- Remind students that in Activity 2: Using Land Wisely they calculated that 10 billion extra acres of farmland would be needed to feed the world’s population in 2050. Ask, “What assumption was made in reaching this conclusion?”
- Students’ answers will vary. Some may focus on assumptions associated with the rate of population growth. This is a good answer, but you should guide the discussion to remind students that their calculations assumed that the food yields on farms would remain the same during the next 50 years.
- Ask, “What will be the effect of increasing the amount of food that an acre of farmland can produce?”
- Students should realize that if farmland becomes more productive, then fewer acres will be required to meet the world’s food needs.
- Explain that in their roles as agricultural experts, they are going to make recommendations to the Earth Food Bank about how to farm in the future. Explain to students that when considering the proper use of fertilizer, they want to increase crop yields, while at the same time minimizing harm to the environment. Proper application of fertilizer means the following:
- Fertilizer is added at the right time. Fertilizers should be applied during that part of the plant’s life cycle when the nutrients are needed.
- Fertilizer is added at the right place. Fertilizers should be applied in a location where the nutrients can be taken up by the plant’s root system. This can also mean not adding fertilizer to land that is too close to waterways.
- Fertilizer is added at the right rate. Fertilizers should be applied at the rate at which the plant can use the nutrients.
- Explain that students need to learn more about fertilizers and their effects on the environment.
- Pass out to half of the groups a copy of Master 5.4, Thinking about Fertilizers and a copy of Master 5.5, Pros and Cons of Different Fertilizers.
- Pass out to the other groups a copy of Master 5.6, Nutrient Pollution and a copy of Master 5.7, Nutrient Pollution Discussion Questions.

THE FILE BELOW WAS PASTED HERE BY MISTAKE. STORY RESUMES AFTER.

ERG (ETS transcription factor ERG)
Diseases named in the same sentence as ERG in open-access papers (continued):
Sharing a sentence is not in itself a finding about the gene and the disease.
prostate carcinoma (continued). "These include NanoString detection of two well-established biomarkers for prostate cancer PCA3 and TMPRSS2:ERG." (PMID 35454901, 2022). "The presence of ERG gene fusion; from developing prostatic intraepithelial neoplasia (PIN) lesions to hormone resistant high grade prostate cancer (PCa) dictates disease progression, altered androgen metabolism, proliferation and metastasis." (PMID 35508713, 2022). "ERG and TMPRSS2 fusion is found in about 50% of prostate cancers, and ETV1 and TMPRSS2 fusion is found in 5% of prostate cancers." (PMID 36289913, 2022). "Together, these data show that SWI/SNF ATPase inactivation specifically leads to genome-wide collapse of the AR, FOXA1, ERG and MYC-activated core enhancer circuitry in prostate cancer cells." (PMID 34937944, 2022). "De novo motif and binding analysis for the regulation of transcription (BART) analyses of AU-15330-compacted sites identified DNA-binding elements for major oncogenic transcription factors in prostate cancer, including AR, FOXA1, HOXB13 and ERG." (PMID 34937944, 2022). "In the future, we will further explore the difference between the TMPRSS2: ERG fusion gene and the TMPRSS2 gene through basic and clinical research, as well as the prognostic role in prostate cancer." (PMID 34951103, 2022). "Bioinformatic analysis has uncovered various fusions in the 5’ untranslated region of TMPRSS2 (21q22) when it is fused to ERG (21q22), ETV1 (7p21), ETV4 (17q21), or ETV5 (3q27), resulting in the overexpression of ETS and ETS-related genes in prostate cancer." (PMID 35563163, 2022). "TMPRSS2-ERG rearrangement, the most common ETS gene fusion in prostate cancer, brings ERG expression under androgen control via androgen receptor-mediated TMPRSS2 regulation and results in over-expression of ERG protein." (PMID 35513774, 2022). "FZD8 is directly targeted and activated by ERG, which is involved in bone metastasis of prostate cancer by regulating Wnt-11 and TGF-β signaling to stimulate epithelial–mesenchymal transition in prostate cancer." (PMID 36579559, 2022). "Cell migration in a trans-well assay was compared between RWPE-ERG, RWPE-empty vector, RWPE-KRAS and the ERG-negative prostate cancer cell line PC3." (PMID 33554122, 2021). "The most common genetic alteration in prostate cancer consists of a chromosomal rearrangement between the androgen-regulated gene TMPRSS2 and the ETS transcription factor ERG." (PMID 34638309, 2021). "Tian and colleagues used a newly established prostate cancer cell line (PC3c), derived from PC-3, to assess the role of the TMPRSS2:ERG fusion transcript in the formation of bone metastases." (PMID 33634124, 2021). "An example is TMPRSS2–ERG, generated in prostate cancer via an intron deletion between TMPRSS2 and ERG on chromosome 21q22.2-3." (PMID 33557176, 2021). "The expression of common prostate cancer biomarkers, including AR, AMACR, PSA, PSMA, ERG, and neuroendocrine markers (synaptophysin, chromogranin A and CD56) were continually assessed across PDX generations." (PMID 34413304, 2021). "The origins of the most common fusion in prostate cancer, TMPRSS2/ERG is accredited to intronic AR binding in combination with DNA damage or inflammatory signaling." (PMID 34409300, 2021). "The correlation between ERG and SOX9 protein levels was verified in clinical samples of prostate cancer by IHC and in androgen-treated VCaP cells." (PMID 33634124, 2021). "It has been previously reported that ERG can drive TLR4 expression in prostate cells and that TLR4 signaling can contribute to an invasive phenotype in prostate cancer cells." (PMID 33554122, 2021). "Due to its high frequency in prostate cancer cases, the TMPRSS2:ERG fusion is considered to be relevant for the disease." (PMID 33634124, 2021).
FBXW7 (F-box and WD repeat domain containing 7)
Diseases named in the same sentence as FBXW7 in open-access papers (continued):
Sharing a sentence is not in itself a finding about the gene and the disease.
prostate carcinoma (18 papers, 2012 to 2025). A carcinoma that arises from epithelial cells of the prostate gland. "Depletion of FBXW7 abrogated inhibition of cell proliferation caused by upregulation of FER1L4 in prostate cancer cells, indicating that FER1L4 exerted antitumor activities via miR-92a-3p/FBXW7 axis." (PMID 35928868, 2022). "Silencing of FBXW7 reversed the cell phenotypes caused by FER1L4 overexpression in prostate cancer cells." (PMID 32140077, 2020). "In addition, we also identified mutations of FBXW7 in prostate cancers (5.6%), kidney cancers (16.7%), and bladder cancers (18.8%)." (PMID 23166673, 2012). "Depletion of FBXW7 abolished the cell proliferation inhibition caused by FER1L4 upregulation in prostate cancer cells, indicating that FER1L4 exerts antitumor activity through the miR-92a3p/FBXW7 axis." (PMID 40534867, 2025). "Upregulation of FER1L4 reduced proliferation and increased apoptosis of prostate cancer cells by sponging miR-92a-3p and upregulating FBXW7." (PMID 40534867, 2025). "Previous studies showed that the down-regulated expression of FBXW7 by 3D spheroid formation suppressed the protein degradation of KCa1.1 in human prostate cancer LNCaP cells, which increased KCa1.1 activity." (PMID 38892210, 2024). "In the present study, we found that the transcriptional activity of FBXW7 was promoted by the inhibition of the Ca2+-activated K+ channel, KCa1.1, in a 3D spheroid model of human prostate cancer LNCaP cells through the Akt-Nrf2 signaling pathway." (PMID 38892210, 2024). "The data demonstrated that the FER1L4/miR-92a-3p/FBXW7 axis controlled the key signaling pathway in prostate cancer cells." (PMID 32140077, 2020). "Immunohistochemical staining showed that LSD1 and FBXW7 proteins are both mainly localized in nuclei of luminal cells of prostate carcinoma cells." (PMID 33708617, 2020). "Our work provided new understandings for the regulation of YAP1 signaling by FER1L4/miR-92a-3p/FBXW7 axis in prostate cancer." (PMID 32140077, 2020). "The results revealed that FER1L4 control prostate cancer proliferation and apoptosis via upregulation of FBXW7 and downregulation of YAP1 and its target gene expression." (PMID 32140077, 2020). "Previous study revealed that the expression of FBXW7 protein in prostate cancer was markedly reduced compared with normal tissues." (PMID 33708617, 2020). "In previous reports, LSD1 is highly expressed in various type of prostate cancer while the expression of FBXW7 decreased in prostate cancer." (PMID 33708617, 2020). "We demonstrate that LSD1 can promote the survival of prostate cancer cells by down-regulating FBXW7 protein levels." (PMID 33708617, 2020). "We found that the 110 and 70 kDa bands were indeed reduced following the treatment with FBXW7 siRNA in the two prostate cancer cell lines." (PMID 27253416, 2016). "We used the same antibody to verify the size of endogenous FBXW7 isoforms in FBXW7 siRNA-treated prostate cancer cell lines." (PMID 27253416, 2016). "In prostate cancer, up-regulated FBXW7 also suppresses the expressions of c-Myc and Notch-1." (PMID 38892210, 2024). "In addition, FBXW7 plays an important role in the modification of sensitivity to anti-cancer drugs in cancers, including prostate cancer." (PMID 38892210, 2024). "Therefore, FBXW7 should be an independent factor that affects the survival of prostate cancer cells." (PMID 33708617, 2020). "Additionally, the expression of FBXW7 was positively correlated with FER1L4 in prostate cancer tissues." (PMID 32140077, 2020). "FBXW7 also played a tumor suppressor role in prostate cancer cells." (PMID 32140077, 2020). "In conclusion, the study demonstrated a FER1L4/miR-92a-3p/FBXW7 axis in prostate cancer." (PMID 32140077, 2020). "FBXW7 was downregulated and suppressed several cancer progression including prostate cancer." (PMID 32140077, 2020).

- Instruct the groups to read the information found on the first handout (either Master 5.4, Thinking about Fertilizers or Master 5.6, Nutrient Pollution) and to discuss within their groups their understanding. Students should relate the ideas of “right time, right place, and right rate” when considering the use of fertilizers and their impacts on the environment.
- Students should use the second handout (either Master 5.5, Pros and Cons of Different Fertilizers or Master 5.7, Nutrient Pollution Discussion Questions) to record their conclusions.
- Students reading about fertilizers should be able to identify three or four advantages and disadvantages of each type of fertilizer. Students reading about nutrient pollution should be able to describe how excess nutrients can produce algal blooms that use up oxygen in the water, leading to suffocation of other plants and animals. They should be able to identify wastewater treatment facilities and industrial plants as point sources of nutrient pollution. They should identify agriculture, urban development, septic systems, and the burning of fossil fuels as non point sources of nutrient pollution. Student suggestions for limiting non point sources of nutrient pollution will vary. There is no simple correct answer. Look for logical responses that students can defend using evidence. The idea is to get them thinking about the multiple sources of nutrient pollution and for them to realize that limiting its effects will require a complex set of regulations, incentives, and government oversight.
- After the groups have completed their tasks, ask for volunteers to read their conclusions.
- Make a list of the advantages and disadvantages of each type of fertilizer on the board or on an overhead transparency.
- Discuss answers to the questions about nutrient pollution.
- Ask, “Why do think that some farmers use organic fertilizers and others use commercial fertilizers?"
- Student responses will vary. Try to bring out in the discussion that the farmers in the United States have more options than farmers in poorer countries, who may have no choice and must use organic fertilizers that they produce for themselves. A consequence is that farmers in poorer countries obtain lower crop yields as compared with farmers in the United States. However, farmers in the United States often choose to use organic fertilizers for a variety of other reasons.
Teacher note: Try to avoid getting bogged down in debating whether or not food that is organically grown is safer or tastes better than food grown using commercial fertilizers. This is not the focus of the lesson. Scientific studies have not been able to consistently find taste, health, or safety differences between food grown using the two types of fertilizers.
Concept Elaboration and Evaluation
After conducting these activities, review and summarize the following key concepts:
- Fertile soil with an adequate climate for plant growth is a limited resource.
- Soil and water are natural resources that need to be managed and conserved.
- The use of various fertilizers needs to be used correctly to avoid negative environmental impacts.
We welcome your feedback! Please take a minute to tell us how to make this lesson better or to give us a few gold stars!